“…So he (the prodigal son) got up and went to his father. But while he was still a long way off, his father saw him and was filled with compassion for him; he ran to his son, threw his arms around him and kissed him. The son said to him, ‘Father, I have sinned against heaven and against you. I am no longer worthy to be called your son.’ But the father said to his servants, ‘Quick! Bring the best robe and put it on him. Put a ring on his finger and sandals on his feet. Bring the fattened calf and kill it. Let’s have a feast and celebrate. For this son of mine was dead and is alive again; he was lost and is found.’ So they began to celebrate.” (Lk 15: 20-24)

The Parable of the Prodigal Son reminds us of one of the oft-forgotten Christian meanings of the wedding ring: It is a sign, among other things, of the two people approaching the Sacrament of Unity, Marriage, being accepted into the compassion and unity of the Father’s “home“ through their own mutual acceptance, compassion and unity. As the priest says in a prayer of the Byzantine Service of Betrothal, “...by a ring our heavenly Father showed compassion upon His son; for He said: Bring the fatted calf and kill it, and let us have a feast and celebrate.”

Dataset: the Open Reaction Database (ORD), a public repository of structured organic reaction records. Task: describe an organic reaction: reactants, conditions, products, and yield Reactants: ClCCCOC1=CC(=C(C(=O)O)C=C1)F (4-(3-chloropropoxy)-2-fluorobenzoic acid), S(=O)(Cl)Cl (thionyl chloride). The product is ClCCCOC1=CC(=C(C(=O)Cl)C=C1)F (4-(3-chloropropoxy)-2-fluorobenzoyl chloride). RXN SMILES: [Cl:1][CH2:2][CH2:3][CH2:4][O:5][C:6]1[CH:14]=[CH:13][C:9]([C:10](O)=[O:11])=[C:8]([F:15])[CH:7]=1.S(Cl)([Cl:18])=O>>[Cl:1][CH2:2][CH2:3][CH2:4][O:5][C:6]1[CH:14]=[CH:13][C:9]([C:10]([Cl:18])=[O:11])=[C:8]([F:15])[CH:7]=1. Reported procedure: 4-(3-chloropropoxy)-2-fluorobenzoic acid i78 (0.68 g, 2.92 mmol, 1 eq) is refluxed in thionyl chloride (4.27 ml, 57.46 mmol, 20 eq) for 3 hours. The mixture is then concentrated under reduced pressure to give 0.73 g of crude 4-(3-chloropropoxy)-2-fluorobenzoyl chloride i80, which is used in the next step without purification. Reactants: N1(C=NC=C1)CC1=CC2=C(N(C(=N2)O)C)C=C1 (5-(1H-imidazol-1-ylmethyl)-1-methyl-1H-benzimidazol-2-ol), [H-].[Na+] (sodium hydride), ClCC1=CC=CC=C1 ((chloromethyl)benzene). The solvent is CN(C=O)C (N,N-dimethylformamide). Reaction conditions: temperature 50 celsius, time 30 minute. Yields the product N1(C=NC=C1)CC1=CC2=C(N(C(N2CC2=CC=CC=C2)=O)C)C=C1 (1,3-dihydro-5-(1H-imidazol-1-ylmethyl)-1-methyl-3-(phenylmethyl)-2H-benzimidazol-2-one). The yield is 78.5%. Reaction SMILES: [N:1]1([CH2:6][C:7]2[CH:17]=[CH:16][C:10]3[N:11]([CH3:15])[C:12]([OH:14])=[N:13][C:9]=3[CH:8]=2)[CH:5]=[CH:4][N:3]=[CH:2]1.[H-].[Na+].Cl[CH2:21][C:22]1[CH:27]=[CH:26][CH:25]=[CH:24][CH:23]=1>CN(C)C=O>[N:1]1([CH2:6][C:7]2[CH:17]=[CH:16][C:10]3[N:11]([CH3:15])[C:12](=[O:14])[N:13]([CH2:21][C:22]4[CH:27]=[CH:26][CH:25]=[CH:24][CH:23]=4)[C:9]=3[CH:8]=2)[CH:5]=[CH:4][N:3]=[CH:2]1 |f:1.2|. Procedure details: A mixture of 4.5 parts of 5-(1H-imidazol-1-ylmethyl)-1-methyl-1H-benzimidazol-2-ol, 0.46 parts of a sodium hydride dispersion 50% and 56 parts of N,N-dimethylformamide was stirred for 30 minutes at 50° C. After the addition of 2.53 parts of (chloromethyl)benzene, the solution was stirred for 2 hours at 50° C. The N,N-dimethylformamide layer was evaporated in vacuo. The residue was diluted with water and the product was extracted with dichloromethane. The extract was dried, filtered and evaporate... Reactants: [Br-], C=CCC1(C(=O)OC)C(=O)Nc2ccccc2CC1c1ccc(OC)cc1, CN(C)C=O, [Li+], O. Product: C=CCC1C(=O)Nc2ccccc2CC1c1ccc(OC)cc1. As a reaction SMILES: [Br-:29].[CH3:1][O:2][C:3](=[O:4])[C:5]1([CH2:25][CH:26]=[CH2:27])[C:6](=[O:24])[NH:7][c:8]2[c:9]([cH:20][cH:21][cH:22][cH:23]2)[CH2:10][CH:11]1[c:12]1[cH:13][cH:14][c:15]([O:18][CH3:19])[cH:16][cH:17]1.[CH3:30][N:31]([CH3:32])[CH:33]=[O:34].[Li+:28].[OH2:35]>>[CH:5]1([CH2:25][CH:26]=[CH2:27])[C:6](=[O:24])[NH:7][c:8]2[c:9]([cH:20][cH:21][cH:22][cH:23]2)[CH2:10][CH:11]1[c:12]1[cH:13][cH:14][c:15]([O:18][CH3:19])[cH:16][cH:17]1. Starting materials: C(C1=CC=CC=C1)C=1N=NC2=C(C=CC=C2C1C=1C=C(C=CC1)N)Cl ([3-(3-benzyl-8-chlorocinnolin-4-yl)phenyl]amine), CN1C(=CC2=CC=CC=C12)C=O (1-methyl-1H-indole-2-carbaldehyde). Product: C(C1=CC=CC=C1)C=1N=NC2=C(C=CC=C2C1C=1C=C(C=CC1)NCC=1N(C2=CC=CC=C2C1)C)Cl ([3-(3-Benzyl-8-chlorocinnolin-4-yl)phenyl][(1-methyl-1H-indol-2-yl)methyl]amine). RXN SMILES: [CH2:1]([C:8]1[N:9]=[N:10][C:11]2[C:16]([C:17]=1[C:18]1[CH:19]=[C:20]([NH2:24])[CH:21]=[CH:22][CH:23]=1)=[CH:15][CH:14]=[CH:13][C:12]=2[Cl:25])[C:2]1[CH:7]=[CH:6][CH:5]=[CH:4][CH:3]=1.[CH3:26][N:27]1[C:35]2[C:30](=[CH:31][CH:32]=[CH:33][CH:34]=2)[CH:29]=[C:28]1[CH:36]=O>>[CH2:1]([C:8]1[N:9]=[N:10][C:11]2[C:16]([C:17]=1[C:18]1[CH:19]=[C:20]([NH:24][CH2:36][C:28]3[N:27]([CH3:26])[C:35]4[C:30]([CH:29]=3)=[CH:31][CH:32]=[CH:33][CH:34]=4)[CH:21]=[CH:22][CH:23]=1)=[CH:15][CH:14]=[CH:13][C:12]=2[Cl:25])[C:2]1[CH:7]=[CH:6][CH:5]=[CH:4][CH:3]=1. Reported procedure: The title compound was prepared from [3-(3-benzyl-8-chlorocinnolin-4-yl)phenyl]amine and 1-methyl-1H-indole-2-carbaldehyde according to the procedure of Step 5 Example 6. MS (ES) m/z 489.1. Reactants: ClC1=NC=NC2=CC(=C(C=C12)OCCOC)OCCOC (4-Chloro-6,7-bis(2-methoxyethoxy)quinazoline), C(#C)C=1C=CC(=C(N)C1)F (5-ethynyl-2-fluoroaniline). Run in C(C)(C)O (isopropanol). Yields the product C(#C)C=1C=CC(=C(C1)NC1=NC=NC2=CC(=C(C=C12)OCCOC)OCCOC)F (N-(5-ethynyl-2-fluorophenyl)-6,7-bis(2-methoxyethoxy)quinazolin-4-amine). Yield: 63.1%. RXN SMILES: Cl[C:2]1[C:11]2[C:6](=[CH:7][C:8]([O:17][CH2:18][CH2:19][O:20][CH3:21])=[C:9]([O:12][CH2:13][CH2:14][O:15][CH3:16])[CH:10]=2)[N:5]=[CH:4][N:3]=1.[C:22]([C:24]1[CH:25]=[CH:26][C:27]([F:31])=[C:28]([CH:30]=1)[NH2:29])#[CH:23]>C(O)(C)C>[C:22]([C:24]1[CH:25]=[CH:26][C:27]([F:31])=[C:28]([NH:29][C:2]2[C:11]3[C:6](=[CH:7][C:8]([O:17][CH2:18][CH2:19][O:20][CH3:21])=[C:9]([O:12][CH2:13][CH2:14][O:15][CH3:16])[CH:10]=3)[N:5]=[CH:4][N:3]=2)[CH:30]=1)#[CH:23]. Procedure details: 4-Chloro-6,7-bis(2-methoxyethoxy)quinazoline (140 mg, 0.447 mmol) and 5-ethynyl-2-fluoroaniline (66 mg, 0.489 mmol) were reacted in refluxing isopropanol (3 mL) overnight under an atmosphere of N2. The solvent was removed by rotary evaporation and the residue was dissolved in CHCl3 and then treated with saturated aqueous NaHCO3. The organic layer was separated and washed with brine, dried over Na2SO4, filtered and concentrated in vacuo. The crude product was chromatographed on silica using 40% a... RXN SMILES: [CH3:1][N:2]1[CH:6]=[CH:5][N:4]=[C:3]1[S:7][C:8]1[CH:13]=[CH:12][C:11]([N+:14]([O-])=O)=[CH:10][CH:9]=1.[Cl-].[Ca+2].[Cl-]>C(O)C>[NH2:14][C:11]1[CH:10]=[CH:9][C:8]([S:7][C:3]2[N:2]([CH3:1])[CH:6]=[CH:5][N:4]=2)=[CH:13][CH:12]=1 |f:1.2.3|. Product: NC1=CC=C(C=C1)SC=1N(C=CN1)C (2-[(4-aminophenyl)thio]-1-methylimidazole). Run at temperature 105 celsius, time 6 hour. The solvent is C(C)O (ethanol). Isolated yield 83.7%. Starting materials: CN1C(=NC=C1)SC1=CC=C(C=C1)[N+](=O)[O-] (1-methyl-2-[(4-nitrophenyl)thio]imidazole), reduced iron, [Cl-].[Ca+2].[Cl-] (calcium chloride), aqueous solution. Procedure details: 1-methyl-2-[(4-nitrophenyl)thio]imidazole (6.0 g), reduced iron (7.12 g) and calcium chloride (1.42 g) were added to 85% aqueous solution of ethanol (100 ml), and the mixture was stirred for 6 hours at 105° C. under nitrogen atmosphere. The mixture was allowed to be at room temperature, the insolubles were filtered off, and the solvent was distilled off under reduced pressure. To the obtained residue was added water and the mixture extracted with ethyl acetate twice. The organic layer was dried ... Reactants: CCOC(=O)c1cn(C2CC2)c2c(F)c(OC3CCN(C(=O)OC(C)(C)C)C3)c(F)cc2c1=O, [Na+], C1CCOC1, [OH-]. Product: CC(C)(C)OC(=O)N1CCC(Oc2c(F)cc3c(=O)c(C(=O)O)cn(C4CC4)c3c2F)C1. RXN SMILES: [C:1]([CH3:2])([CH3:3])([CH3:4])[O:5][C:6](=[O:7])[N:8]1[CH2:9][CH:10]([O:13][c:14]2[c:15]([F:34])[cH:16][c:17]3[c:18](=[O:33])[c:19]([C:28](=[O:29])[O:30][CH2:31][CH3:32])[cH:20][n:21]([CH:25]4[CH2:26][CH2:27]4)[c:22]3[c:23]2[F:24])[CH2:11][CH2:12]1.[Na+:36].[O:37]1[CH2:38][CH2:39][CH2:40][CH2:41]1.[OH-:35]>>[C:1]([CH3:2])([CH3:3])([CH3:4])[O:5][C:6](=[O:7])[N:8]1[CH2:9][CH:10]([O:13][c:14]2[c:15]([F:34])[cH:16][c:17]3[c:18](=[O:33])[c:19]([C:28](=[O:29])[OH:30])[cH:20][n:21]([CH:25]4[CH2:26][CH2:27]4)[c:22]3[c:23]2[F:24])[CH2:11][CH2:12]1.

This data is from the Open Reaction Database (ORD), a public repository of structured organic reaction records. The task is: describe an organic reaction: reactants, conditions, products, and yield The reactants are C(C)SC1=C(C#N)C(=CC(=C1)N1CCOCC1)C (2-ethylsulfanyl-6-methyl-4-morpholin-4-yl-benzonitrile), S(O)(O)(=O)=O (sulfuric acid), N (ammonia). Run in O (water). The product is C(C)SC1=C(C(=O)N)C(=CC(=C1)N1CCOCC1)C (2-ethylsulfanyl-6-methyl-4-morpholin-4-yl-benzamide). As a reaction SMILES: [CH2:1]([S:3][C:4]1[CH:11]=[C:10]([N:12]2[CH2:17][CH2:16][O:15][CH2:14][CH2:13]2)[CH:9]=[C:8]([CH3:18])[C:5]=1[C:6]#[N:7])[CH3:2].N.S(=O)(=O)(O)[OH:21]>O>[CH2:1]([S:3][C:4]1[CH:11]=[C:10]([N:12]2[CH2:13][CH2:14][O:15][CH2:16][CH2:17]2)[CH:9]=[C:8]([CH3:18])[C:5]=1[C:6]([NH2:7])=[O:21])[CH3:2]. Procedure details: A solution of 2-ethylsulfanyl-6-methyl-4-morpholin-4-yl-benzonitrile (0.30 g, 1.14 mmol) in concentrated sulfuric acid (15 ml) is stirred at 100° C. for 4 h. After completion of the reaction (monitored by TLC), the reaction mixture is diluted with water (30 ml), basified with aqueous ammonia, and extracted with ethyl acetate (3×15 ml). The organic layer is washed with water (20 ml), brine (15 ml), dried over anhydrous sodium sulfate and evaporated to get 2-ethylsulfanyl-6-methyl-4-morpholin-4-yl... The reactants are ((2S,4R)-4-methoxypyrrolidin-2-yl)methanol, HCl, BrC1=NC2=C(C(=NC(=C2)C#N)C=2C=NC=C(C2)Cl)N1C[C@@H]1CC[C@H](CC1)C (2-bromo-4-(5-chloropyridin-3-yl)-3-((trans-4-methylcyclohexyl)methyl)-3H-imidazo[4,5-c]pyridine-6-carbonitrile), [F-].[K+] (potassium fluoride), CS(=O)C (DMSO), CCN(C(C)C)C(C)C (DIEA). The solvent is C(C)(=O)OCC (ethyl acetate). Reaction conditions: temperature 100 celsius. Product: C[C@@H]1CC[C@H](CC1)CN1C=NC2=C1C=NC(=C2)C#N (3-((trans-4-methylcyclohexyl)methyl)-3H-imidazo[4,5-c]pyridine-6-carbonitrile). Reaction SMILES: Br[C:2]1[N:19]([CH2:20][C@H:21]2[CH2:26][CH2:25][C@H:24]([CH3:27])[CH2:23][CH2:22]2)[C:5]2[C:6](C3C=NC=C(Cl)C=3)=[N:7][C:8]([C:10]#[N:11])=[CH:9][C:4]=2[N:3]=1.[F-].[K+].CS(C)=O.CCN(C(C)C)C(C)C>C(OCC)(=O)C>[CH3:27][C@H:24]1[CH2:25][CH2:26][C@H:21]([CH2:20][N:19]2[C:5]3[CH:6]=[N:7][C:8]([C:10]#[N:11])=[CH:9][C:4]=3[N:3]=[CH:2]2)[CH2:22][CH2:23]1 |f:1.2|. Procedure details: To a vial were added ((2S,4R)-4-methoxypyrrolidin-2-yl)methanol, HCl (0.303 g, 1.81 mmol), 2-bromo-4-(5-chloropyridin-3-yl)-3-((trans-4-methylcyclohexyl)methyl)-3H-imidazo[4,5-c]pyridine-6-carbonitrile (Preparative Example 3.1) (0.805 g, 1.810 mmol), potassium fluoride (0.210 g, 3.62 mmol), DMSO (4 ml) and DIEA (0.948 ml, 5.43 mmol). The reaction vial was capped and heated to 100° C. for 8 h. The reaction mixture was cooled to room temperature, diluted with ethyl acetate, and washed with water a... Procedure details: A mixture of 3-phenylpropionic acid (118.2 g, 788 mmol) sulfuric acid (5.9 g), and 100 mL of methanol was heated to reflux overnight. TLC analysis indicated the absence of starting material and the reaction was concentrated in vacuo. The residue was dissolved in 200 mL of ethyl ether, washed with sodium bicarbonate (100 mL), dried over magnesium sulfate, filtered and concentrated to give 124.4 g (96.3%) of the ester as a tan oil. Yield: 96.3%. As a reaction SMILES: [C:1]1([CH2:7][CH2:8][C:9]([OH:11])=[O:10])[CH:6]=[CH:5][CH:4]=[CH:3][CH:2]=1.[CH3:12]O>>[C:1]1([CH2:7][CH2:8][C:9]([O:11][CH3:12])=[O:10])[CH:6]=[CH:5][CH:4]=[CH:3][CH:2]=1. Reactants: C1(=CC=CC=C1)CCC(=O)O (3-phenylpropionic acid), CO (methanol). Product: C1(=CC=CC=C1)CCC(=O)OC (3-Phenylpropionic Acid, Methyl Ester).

Thus the wedding ring reminds those of us who are married of being “bound” in compassion for each other, despite our shortcomings, just as we are continuously accepted and re-accepted into our Father’s “home” by His great compassion and embrace. So if we’ve been “drifting apart” in a marriage, let us remember to “run” to each other as He does to us, even while we are “still a long way off.” He throws His arms around us and kisses us, no questions asked. Lord, help us do likewise, and forgive us our trespasses, as we forgive those who trespass against us. Amen!

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